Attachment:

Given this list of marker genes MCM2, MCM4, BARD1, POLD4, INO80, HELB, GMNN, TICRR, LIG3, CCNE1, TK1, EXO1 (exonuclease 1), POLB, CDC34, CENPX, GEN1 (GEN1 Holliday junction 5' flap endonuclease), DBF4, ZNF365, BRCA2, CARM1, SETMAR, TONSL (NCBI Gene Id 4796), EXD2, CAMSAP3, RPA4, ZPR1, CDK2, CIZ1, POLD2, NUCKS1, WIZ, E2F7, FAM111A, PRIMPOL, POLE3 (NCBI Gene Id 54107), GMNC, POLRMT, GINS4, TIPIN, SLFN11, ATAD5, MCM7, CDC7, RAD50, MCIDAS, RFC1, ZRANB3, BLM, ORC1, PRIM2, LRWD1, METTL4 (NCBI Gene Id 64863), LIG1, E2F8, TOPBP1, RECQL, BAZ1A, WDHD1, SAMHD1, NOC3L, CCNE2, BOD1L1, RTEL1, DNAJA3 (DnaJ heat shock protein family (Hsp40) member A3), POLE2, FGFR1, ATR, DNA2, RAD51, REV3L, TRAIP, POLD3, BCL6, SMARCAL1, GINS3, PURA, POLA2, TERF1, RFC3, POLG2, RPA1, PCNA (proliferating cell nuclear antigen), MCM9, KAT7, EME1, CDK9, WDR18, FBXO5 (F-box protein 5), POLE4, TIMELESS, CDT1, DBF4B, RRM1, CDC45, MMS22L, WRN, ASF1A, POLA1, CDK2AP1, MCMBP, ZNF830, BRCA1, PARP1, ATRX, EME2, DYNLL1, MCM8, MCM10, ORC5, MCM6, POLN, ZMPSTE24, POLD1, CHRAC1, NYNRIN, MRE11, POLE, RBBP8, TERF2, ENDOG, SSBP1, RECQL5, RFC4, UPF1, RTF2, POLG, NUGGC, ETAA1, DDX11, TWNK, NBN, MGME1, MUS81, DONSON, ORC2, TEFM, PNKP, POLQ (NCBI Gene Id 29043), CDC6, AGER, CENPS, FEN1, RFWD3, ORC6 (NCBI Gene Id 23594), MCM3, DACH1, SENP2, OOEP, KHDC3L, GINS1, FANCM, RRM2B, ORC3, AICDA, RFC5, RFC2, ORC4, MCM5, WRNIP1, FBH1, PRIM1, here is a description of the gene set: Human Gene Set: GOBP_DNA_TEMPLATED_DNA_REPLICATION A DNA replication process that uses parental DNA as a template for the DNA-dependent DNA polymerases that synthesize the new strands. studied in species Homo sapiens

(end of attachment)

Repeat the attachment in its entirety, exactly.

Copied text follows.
Given this list of marker genes MCM2, MCM4, BARD1, POLD4, INO80, HELB, GMNN, TICRR, LIG3, CCNE1, TK1, EXO1 (exonuclease 1), POLB, CDC34, CENPX, GEN1 (GEN1 Holliday junction 5' flap endonuclease), DBF4, ZNF365, BRCA2, CARM1, SETMAR, TONSL (NCBI Gene Id 4796), EXD2, CAMSAP3, RPA4, ZPR1, CDK2, CIZ1, POLD2, NUCKS1, WIZ, E2F7, FAM111A, PRIMPOL, POLE3 (NCBI Gene Id 54107), GMNC, POLRMT, GINS4, TIPIN, SLFN11, ATAD5, MCM7, CDC7, RAD50, MCIDAS, RFC1, ZRANB3, BLM, ORC1, PRIM2, LRWD1, METTL4 (NCBI Gene Id 64863), LIG1, E2F8, TOPBP1, RECQL, BAZ1A, WDHD1, SAMHD1, NOC3L, CCNE2, BOD1L1, RTEL1, DNAJA3 (DnaJ heat shock protein family (Hsp40) member A3), POLE2, FGFR1, ATR, DNA2, RAD51, REV3L, TRAIP, POLD3, BCL6, SMARCAL1, GINS3, PURA, POLA2, TERF1, RFC3, POLG2, RPA1, PCNA (proliferating cell nuclear antigen), MCM9, KAT7, EME1, CDK9, WDR18, FBXO5 (F-box protein 5), POLE4, TIMELESS, CDT1, DBF4B, RRM1, CDC45, MMS22L, WRN, ASF1A, POLA1, CDK2AP1, MCMBP, ZNF830, BRCA1, PARP1, ATRX, EME2, DYNLL1, MCM8, MCM10, ORC5, MCM6, POLN, ZMPSTE24, POLD1, CHRAC1, NYNRIN, MRE11, POLE, RBBP8, TERF2, ENDOG, SSBP1, RECQL5, RFC4, UPF1, RTF2, POLG, NUGGC, ETAA1, DDX11, TWNK, NBN, MGME1, MUS81, DONSON, ORC2, TEFM, PNKP, POLQ (NCBI Gene Id 29043), CDC6, AGER, CENPS, FEN1, RFWD3, ORC6 (NCBI Gene Id 23594), MCM3, DACH1, SENP2, OOEP, KHDC3L, GINS1, FANCM, RRM2B, ORC3, AICDA, RFC5, RFC2, ORC4, MCM5, WRNIP1, FBH1, PRIM1, here is a description of the gene set: Human Gene Set: GOBP_DNA_TEMPLATED_DNA_REPLICATION A DNA replication process that uses parental DNA as a template for the DNA-dependent DNA polymerases that synthesize the new strands. studied in species Homo sapiens